Listen to this article
National leaders and media across Europe mobilised on Monday to persuade British voters to remain in the EU, with Hungary’s prime minister Viktor Orban buying a full-page ad in Monday’s Daily Mail urging Britons to choose “Remain”.
The advertisement tells voters the decision is theirs, adding: “But I would like you to know that Hungary is proud to stand with you as a member of the European Union.” The image includes Mr Orban’s signature in black.
He joins a growing chorus of EU leaders who have begged Britons to stay, deploying a combination of dire warnings about the economic consequences of Brexit and emotional appeals to pro-European sentiment and solidarity.
France’s largest companies took out ads across the UK press on Tuesday, urging Britain to vote to remain, saying their future hiring and investment in the UK depends on the country being “firmly and lastingly anchored in the single market”. The advert is signed by companies such as Airbus, BNP Paribas, Engie, Ingenico and Safran, according to one person with knowledge of the plan. It starts: “S’il vous plaît amis britanniques, remain!” and is signed off “Vos amis français”.
On Monday Donald Tusk, the European Council president, urged Britons voting in Thursday’s referendum to: “Stay with us. We need you. Without you, not only Europe, but the whole western community will become weaker.”
In Tuesday’s Guardian newspaper, financier George Soros, who bet against the pound when Britain crashed out of the EU exchange rate mechanism on “Black Wednesday” in 1992, warns: “A vote to leave could see the week end with a Black Friday.”
This month, Der Spiegel, the German news magazine, published a special bilingual edition with the words “Please Don’t Go” set against a Union Jack.
Meanwhile, channelling Abba, Sweden’s biggest financial daily urged Brits “to take a chance on EU”. Inside, Dagens Industri carried an interview with Fredrik Reinfeldt, the former Swedish prime minister, in which the friend of David Cameron said the UK “should take the responsibility to lead Europe, not leave it”.
Yet Mr Orban’s gambit was probably the most eye-catching. He is the first EU leader to spend public funds on paid political advertisements in the UK media urging a vote for Remain.
Hungarian government spokesman Zoltan Kovács said Mr Orban and British prime minister David Cameron were on “good, personal terms”: but he would not be drawn on whether the message had been cleared with Downing Street in advance.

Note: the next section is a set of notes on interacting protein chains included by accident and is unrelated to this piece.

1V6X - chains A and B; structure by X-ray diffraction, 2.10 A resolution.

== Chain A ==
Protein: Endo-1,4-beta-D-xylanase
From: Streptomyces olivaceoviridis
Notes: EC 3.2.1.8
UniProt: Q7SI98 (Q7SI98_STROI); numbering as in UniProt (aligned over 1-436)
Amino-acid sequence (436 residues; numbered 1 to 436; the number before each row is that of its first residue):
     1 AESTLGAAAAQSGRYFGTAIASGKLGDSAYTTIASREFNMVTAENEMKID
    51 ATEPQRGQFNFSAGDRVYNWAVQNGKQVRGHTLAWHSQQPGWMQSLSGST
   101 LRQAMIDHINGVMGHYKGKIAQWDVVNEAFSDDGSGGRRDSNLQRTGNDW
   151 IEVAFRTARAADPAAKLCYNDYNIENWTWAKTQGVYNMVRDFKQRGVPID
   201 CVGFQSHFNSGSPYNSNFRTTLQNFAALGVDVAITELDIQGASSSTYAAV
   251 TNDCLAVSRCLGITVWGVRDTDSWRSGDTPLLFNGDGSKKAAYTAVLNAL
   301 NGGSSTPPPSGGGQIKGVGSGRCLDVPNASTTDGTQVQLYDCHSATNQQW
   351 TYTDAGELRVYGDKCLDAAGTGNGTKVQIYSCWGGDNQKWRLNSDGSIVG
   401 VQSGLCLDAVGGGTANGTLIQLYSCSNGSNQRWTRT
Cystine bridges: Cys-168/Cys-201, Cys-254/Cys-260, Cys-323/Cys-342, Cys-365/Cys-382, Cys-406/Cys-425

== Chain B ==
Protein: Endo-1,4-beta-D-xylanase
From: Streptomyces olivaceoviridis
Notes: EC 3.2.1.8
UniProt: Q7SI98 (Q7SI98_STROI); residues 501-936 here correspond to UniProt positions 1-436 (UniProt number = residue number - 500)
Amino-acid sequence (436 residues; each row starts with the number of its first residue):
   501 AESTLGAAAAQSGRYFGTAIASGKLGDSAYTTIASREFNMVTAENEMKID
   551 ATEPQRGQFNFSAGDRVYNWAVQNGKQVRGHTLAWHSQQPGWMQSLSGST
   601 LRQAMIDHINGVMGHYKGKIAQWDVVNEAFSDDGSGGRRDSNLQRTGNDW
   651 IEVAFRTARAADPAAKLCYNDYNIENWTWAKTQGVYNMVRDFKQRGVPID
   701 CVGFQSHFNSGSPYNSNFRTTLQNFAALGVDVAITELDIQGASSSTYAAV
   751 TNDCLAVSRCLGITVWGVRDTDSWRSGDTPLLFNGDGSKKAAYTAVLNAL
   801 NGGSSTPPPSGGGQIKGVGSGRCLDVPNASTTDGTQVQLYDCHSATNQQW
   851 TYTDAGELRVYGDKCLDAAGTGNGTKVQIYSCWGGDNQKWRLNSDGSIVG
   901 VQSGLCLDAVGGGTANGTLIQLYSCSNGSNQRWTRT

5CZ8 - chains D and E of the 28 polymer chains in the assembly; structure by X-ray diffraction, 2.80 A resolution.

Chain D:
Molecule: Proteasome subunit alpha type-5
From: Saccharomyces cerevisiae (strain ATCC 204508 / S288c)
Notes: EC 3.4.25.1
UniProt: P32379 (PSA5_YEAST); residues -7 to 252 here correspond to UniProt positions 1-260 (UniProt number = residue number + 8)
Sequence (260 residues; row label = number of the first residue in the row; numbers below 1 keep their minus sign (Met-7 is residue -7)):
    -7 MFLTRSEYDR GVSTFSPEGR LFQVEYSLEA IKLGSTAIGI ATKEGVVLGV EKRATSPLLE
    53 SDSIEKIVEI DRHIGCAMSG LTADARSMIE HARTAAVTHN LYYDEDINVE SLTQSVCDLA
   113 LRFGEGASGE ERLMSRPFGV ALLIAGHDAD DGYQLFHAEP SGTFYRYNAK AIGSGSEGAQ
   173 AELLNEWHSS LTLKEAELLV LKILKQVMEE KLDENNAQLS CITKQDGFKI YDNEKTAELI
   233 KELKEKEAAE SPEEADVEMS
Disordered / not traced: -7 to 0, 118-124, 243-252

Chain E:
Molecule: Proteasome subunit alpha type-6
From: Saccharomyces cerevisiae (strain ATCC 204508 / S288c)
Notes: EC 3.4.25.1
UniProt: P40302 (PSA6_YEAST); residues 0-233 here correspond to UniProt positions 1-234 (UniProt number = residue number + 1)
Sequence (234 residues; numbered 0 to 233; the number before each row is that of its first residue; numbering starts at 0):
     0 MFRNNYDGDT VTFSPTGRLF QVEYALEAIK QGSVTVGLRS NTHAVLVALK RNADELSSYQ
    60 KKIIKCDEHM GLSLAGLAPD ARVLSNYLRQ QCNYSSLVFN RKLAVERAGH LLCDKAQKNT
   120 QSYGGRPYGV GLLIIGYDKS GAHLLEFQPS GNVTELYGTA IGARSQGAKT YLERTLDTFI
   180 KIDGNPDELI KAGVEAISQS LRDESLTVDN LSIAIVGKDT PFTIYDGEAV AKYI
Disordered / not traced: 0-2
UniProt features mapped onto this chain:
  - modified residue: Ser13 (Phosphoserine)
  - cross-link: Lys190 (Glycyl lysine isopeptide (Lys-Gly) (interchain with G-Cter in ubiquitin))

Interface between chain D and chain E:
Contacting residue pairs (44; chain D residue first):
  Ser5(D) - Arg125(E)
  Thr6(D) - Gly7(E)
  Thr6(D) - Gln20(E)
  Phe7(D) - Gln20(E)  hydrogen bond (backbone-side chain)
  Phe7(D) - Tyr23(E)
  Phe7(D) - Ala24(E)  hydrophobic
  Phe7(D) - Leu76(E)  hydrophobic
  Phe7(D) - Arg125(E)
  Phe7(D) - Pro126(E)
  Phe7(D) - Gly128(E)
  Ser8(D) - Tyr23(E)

Until recently, most of Mr Cameron’s fellow EU leaders have refrained from getting involved in Britain’s EU referendum, fearing a possible backlash against perceived foreign interference. But last week’s apparent swing in public opinion towards “Leave” encouraged them to become more outspoken.
US President Barack Obama and German chancellor Angela Merkel have already made high-profile public statements backing Remain while on May 30 Enda Kenny, the Irish prime minister, campaigned in London with pro-Remain groups targeting Britain’s sizeable Irish population. Irish officials emphasised however that he was doing so in a personal capacity.
In Spain, too, which itself faces a general election just three days after the Brexit vote, the political class — from the ruling Popular party to the far-left Unidos Podemos bloc — is united in its support for Remain.
On the right, political leaders have warned above all of the economic fallout both for the UK and the rest of Europe. On the left, Unidos Podemos leader Pablo Iglesias told Spanish television on Sunday night that his group was calling on British voters to vote Remain — and that it had dispatched a senior party official to Manchester this month to speak at a campaign event.
Mr Orban’s intervention has raised eyebrows given its apparent contrast with his searing Eurosceptic public rhetoric at home. His government has launched a separate mass media campaign in Hungary slamming the EU’s migration policy while he has framed Europe’s refugee influx as an “invasion” of Christian Europe “planned” by a coalition including “Europe’s top leaders”.
The message drew a negative response from Douglas Carswell, Ukip MP for Clacton, who retweeted an image of the advertisement, suggesting it had been paid for by Mr Orban’s political opponents, the far-right Jobbik party. “Quite something that the extremist Jobbik party in Hungary wants us to Remain. You want political union [with] them?” the MP tweeted.
Additional reporting by Richard Milne in Oslo, Tobias Buck in Madrid, Guy Chazan in Berlin and Michael Stothard in Paris
UK’s EU referendum: full coverage and analysis
View the FT’s comprehensive guide to the vote on whether Britain should stay in Europe, with all the latest news, analysis and commentary from both sides of the debate. See more
Get alerts on Brexit when a new story is published